Davina McKnight
7 min readDec 15, 2020


I’m not sure who exactly they is, but they lied to me about motivation. And I already know what non-millennials are thinking… because I am a millennial I think things happen instantly or that I must not have any sort of concept of hard work or something along those lines. But that ALL would be false. I pride myself on being an innovative, competitive, competent, self-starter. I am self-taught at almost everything and have found what I consider a good amount of success especially considering I do not have a college degree. So, I’ll ask that you give me the benefit of doubt and just follow me down this rabbit hole…

I had this assumption that hard work + preparation + a plan or even a S.M.A.R.T. goal (I am starting to really dislike SMART goals) = self-motivation. For this purpose, I am defining self-motivation as an internal force that helps us keep going. I know that I am not the only one that had this same assumption because 75% of clients I work with struggle with motivation themselves. I consistently applied logic and worked my plan but often found myself back to the starting point of trying to re-motivate myself to get going. And this inconsistency doesn’t discriminate; whether it was learning a new language, pursuing a new relationship or even continuing to try to grow my business. Somehow doubt, and indecisiveness seemed to almost always rear its ugly head. THEN I would beat myself up for being unmotivated and the cycle goes on and on. If this sounds completely bananas and you are a person who almost always stays self -motivated, fearless and finishes everything they start- thank your lucky stars because you are a freaking unicorn. For the rest of us- this is a safe space to explore :).

My journey of becoming a certified coach and then starting my own private practice has truly highlighted the fact that majority of us struggle with motivation- especially self-motivation. Why? Well, there are too many reasons to name but because I know I will only have your attention for about 2 1/2 more minutes I want to focus on 1 reason. We don’t know why we are doing what we’re doing as it relates to self. For example, I talk to my girlfriends all the time about men and being in or out of a relationship (why do we spend so much doggone time talking about men ladies??). Some of them really really want relationships but often can’t articulate how being in one would serve them. Most of the time it is because they feel like they’re getting older and should be in one or have pressure from family to settle down. But when the opportunity comes to go out and date or meet someone new… they just don’t feel like doing it. LOL crazy I know. We say we want that thing but don’t want to do the things it might take to get it. Maybe… we really don’t want it.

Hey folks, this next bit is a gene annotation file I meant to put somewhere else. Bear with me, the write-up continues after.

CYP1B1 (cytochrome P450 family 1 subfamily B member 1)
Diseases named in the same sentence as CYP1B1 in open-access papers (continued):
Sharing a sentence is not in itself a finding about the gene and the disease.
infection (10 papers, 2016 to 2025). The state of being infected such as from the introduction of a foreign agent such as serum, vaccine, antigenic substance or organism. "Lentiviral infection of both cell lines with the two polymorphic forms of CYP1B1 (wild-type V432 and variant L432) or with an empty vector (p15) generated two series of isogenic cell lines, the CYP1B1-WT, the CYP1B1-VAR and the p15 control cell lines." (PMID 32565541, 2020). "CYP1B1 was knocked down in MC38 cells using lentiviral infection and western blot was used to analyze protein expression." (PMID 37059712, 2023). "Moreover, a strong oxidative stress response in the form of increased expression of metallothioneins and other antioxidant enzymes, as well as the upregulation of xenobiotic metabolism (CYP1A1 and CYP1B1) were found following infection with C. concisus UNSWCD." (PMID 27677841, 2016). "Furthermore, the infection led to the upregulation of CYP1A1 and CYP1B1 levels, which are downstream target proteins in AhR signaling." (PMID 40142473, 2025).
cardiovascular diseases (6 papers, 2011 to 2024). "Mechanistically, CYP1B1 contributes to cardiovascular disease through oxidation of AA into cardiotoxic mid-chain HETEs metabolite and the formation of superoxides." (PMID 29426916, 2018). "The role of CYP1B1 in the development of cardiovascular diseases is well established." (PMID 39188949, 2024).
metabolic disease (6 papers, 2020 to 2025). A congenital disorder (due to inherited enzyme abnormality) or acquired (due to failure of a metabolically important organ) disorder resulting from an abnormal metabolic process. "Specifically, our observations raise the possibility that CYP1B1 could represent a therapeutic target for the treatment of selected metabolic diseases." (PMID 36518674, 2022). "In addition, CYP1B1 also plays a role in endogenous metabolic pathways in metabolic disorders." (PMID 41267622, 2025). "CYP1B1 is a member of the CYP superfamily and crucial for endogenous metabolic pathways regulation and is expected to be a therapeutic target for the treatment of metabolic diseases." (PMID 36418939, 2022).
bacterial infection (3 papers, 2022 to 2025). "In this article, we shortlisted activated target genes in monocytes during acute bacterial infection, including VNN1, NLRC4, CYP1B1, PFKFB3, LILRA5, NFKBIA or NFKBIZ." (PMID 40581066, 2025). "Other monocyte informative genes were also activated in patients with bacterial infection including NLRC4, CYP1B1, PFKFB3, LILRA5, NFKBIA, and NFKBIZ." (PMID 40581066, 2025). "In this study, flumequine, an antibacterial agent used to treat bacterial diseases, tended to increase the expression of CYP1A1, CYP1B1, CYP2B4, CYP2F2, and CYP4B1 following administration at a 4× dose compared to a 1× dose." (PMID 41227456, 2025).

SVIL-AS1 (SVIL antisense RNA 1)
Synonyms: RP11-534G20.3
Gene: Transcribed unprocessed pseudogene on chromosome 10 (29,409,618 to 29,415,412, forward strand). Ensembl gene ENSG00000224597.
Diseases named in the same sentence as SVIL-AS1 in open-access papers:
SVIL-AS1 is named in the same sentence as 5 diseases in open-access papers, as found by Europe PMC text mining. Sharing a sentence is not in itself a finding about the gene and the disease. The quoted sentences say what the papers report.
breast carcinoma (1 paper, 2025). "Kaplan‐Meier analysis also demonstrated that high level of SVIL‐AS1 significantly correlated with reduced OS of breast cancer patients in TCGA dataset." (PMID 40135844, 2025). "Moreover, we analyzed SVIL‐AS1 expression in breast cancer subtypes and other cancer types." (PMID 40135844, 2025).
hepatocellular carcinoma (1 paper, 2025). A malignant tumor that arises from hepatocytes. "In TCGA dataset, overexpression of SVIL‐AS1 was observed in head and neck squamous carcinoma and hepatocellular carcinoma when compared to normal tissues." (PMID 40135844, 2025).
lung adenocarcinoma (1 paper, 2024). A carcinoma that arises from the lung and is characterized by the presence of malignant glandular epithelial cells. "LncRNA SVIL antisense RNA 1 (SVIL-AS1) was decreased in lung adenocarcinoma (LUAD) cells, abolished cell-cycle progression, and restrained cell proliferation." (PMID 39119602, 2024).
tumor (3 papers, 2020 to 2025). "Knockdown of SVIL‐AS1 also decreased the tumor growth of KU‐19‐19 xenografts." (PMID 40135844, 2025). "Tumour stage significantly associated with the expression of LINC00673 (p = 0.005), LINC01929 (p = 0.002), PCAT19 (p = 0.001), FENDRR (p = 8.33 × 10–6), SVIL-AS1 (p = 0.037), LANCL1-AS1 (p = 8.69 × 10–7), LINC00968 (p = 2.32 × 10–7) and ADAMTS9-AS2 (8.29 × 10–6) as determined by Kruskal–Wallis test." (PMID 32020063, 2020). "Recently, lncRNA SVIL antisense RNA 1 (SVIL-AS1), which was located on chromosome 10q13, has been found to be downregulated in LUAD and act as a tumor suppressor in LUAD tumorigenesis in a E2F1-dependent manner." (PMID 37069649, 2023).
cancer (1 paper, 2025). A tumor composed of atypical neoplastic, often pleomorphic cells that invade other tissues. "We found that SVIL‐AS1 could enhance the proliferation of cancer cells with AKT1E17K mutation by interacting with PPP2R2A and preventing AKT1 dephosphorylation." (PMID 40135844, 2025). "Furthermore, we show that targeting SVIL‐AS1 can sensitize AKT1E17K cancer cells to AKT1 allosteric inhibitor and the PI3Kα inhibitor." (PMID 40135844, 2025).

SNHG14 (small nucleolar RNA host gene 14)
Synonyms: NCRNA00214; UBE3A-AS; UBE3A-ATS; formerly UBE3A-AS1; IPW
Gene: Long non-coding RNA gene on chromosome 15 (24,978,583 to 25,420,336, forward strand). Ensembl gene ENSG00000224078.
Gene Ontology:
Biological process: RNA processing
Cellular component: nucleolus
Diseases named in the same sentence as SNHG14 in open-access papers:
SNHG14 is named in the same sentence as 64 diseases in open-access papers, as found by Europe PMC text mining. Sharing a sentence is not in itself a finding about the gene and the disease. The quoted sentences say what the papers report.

This is the work that happens during a coaching session, work on the issue not the symptom. So how does one identify how to figure out if a goal is attainable and if they are motivated enough to pursue it? How do you narrow in to your real why? Then, how do you keep that in front of you to stay at it? Here is a glimpse of steps I take to determine if and how I can stay motivated to achieve my goals…